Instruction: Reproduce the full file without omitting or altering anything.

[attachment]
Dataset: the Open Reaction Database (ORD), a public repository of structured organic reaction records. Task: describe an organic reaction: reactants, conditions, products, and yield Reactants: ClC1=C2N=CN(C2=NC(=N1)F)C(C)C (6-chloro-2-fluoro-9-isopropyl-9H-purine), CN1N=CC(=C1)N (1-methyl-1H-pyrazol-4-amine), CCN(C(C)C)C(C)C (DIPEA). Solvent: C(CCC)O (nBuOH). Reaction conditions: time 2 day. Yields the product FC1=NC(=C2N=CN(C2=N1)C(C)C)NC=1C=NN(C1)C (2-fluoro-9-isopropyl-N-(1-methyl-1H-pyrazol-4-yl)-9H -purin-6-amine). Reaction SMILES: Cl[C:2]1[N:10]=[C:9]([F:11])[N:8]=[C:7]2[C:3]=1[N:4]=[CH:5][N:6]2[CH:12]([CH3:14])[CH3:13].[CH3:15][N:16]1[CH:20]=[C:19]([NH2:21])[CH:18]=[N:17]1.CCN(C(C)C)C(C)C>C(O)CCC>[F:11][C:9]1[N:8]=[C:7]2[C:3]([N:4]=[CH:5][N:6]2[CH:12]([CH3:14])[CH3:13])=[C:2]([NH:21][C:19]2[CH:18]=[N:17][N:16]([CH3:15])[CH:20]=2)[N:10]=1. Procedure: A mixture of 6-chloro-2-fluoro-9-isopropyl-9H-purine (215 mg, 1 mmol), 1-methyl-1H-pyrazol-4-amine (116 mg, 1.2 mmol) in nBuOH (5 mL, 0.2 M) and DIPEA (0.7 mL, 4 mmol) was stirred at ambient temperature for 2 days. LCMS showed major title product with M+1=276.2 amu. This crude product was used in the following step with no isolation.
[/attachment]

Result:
Dataset: the Open Reaction Database (ORD), a public repository of structured organic reaction records. Task: describe an organic reaction: reactants, conditions, products, and yield Reactants: ClC1=C2N=CN(C2=NC(=N1)F)C(C)C (6-chloro-2-fluoro-9-isopropyl-9H-purine), CN1N=CC(=C1)N (1-methyl-1H-pyrazol-4-amine), CCN(C(C)C)C(C)C (DIPEA). Solvent: C(CCC)O (nBuOH). Reaction conditions: time 2 day. Yields the product FC1=NC(=C2N=CN(C2=N1)C(C)C)NC=1C=NN(C1)C (2-fluoro-9-isopropyl-N-(1-methyl-1H-pyrazol-4-yl)-9H -purin-6-amine). Reaction SMILES: Cl[C:2]1[N:10]=[C:9]([F:11])[N:8]=[C:7]2[C:3]=1[N:4]=[CH:5][N:6]2[CH:12]([CH3:14])[CH3:13].[CH3:15][N:16]1[CH:20]=[C:19]([NH2:21])[CH:18]=[N:17]1.CCN(C(C)C)C(C)C>C(O)CCC>[F:11][C:9]1[N:8]=[C:7]2[C:3]([N:4]=[CH:5][N:6]2[CH:12]([CH3:14])[CH3:13])=[C:2]([NH:21][C:19]2[CH:18]=[N:17][N:16]([CH3:15])[CH:20]=2)[N:10]=1. Procedure: A mixture of 6-chloro-2-fluoro-9-isopropyl-9H-purine (215 mg, 1 mmol), 1-methyl-1H-pyrazol-4-amine (116 mg, 1.2 mmol) in nBuOH (5 mL, 0.2 M) and DIPEA (0.7 mL, 4 mmol) was stirred at ambient temperature for 2 days. LCMS showed major title product with M+1=276.2 amu. This crude product was used in the following step with no isolation.